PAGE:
Commonly called molds, Deuteromycetes are "second-class" fungi carrying no sexual state in their life cycle, reproduced only by producing spores via mitosis. This state of asexual fungi is called Anamorph. In other words, this imperfect fungi class are in artificial fungi, of which there are approx fifteen thousand species because of the asexual reproductive mechanism.
Deuteromycetes is also known as the Deuteromycota, Deuteromycotina, fungi imperfecti, and mitosporic fungi.
Reproduction in Deuteromycetes
The reproduction phase in Deuteromycetes takes place in different forms. Spores or Conidia is one such form produced directly on the mycelium or on the structure of specialized mycelial cells called Conidiophores. Some forms of these Deuteromycetes don't produce spores. Moreover, non sporulating fungi are able to propagate themselves by fragmenting the hyphae or by producing a mass of hyphae called a sclerotium. Sclerotia can be microscopic in size or as large as several millimetres in diameter.
Characteristics of Deuteromycetes
Deuteromycetes fungi carry some silent features that make them worth studying.
Deuteromycetes occur as saprophytes on a wide range of substrates, but a large number of these fungi are parasites on plants and animals. This causes a variety of diseases. Leaf- spots, blights, blotch, wilts, rots, anthracnose, etc. are the important diseases of plants, while diseases like meningitis, candidiasis, skin diseases, nail diseases, and others are caused in animals.
The mycelium is made up of profusely branched and septate hyphae posing multinucleate cells and simple pore septa.
The hyphae may be intracellular and their cell wall chiefly contains chitin-glucan.
Deuteromycetes reproduces only asexually. This method of asexual reproduction takes place by hyphal fragments, budding, arthrospores (flat-ended asexual spores formed by the breaking up of cells from the hypha), chlamydospores (thick-walled modified cells functioning as resting spores), and others.
The cell of conidiophores producing conidia is called a conidiogenous cell and is produced either at the tip or side of the conidiogenous cell either single or in chains.
The conidiophores are either free or aggregated to form specialized structures like Synnemata and Sporodochia. When they are large, the conidiophores are formed in specialized fruiting layers which are present within the specialized fruiting bodies called Conidiomata.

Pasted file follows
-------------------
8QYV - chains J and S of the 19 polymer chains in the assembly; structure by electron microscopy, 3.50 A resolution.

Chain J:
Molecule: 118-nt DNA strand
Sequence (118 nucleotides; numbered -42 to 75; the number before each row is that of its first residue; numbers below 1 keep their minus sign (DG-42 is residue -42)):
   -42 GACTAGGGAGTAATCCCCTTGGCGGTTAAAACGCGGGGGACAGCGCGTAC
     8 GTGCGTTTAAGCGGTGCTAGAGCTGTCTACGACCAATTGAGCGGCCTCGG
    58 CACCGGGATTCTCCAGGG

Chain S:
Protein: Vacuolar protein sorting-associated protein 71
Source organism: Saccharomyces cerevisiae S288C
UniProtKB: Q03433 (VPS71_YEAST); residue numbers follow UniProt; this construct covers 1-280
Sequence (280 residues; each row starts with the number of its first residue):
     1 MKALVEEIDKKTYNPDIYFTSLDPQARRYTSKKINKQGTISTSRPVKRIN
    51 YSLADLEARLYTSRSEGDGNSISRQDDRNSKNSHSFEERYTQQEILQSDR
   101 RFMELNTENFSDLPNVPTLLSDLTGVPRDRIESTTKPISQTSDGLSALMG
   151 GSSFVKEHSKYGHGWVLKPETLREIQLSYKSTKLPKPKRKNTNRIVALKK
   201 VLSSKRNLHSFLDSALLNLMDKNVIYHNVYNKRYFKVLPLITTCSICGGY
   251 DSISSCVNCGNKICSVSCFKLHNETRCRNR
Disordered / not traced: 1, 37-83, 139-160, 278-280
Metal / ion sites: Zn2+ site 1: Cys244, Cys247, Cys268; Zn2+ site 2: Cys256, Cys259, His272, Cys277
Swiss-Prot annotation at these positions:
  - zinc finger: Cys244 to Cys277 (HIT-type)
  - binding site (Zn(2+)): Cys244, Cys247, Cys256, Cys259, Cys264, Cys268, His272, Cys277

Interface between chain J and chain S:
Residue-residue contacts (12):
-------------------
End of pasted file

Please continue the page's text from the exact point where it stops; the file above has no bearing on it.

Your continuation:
There is a low sexual reproduction, but the parasexual cycle generally operates in their life to fulfil sexuality requirements.
Deuteromycetes Fungi as Pathogens
There are thousands of Deuteromycetes species that are pathogenic to plants and plant parts. Many of these are responsible for the degradation of foods which includes fruits and vegetables. All Deuteromycetes, like other types of fungi, are Heterotrophic and need to attach to an organic substrate. All major food products are the best substrates for fungi because, within a short period of time, the fungi will consume and destroy these fruits.
There are some fungi that are eligible to produce toxic chemicals harmful to those who like to eat rotting food. One such is the aflatoxin, produced by the fungus Aspergillus flavus, and are majorly found on peanuts.
The Deuteromycetes is an artificial grouping in which the phylogenetic relationships among taxa are mostly unknown or not apparent. This classification comes under the mitotic states of meiotic groups such as basidiomycetes and especially the Ascomycetes. A small number of taxa has been correlated with meiotic states but the majority hasn't.
There are different formal and informal names used in the past for groups of mitotic fungi. The most common is Deuteromycotina, Deuteromycetes, Fungi Imperfecti, asexual fungi, conidial fungi, and anamorphic fungi.
The Deuteromycetes classification is characterized by the absence of teleomorphic (meiotic) states. It is heterogeneous, i.e., polyphyletic. Reproduction is commonly by spores (conidia) produced mitotically (asexually) from conidiogenous cells.